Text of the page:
1. Store survival in play

Large retailers have a multitude of resources to confront viability. Alternatively, smaller retailers are testing a myriad of solutions to stay afloat.

Sometimes humor goes a long way, and this was certainly the case with the email a friend shared from Elements, a high-end Chicago boutique. As I have always found, shopping can be therapeutic. They also suggest turning to social media and taking advantage of virtual shopping.

  1. Changing customer needs can be addressed

Office Depot knows that many of our kids are at home utilizing e-learning. The office supplies retailer has put together bundles to help parents get through this crisis. The retailer ends its email by letting shoppers know its stores are open. With one within walking distance from my house, I placed a BOPIS order for printer ink not knowing the fate and timing of delivery vehicles. A sure thing seems so much more important in these trying times. When I arrived at the store, there were a few customers mulling about and in-store signage reflected work from home point of sale. The associate who checked me out shared that in-store pickup levels are similar to prior weeks, but that store purchases of tables and chairs to set up home offices are peaking. When I questioned if the stores would remain open, the associate suggested that they had not heard otherwise.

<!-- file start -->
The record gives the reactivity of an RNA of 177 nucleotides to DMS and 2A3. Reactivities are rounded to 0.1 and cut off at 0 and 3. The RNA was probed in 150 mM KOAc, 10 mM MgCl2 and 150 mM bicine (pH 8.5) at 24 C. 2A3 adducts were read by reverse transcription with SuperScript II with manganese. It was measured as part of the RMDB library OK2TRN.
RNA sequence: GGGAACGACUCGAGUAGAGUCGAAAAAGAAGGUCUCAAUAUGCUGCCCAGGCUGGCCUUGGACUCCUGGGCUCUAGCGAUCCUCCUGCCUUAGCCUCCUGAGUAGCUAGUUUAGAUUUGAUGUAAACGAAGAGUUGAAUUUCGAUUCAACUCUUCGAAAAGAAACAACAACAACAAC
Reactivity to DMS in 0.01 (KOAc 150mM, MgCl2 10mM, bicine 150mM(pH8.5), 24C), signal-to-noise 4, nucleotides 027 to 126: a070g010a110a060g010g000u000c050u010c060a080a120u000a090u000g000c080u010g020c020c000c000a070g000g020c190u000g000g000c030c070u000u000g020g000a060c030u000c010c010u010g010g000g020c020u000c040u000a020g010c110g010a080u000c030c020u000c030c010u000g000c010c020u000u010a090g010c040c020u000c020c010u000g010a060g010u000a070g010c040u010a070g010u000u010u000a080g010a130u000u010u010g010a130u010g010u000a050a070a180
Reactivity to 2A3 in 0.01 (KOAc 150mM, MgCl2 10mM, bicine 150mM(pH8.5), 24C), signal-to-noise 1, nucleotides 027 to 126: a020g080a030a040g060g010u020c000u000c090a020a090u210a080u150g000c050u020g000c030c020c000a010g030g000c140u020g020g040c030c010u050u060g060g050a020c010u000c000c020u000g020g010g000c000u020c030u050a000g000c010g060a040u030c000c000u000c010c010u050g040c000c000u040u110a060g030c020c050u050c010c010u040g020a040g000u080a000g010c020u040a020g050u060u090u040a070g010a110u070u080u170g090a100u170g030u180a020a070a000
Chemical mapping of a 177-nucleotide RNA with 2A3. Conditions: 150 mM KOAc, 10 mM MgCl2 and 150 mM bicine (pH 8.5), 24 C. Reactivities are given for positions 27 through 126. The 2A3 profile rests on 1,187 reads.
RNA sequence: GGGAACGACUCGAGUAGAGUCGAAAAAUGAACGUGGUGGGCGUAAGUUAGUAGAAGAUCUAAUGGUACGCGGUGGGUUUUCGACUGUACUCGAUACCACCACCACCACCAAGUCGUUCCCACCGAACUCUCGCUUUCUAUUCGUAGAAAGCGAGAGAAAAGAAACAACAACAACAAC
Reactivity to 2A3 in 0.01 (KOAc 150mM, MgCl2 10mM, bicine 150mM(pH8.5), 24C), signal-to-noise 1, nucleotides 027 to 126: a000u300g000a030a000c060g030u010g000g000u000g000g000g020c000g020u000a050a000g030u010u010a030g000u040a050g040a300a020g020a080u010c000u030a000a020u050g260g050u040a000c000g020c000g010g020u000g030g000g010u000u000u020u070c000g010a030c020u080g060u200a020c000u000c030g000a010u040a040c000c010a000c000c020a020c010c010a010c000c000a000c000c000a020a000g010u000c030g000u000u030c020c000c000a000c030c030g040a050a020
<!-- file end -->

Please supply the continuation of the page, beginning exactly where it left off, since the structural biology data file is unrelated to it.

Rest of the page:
1. Show the shopper some love

Over the past few days, retailers are beginning to express their concerns by closing stores and messaging their customers. Though many of us aren’t in a spending mode, some retailers are extending promotions to spur their own businesses and the economy. Hopefully this will help with some of the financial challenges all of us will be facing in the near team. For example, Everlane is sharing $50 best-selling denim styles. And just this morning, I also received an email from BraSmyth, offering 20% off during these turbulent times. More will certainly be on the way.

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We are all in this together

We are living in uncharted times and that means testing creative solutions to the toughest of problems. Shoppers are ready, and retailers must meet them with compelling omnichannel solutions and prices that push them to buy. At the same time, all of us need to be compassionate and caring for associates, drivers and those who stock the shelves where we shop.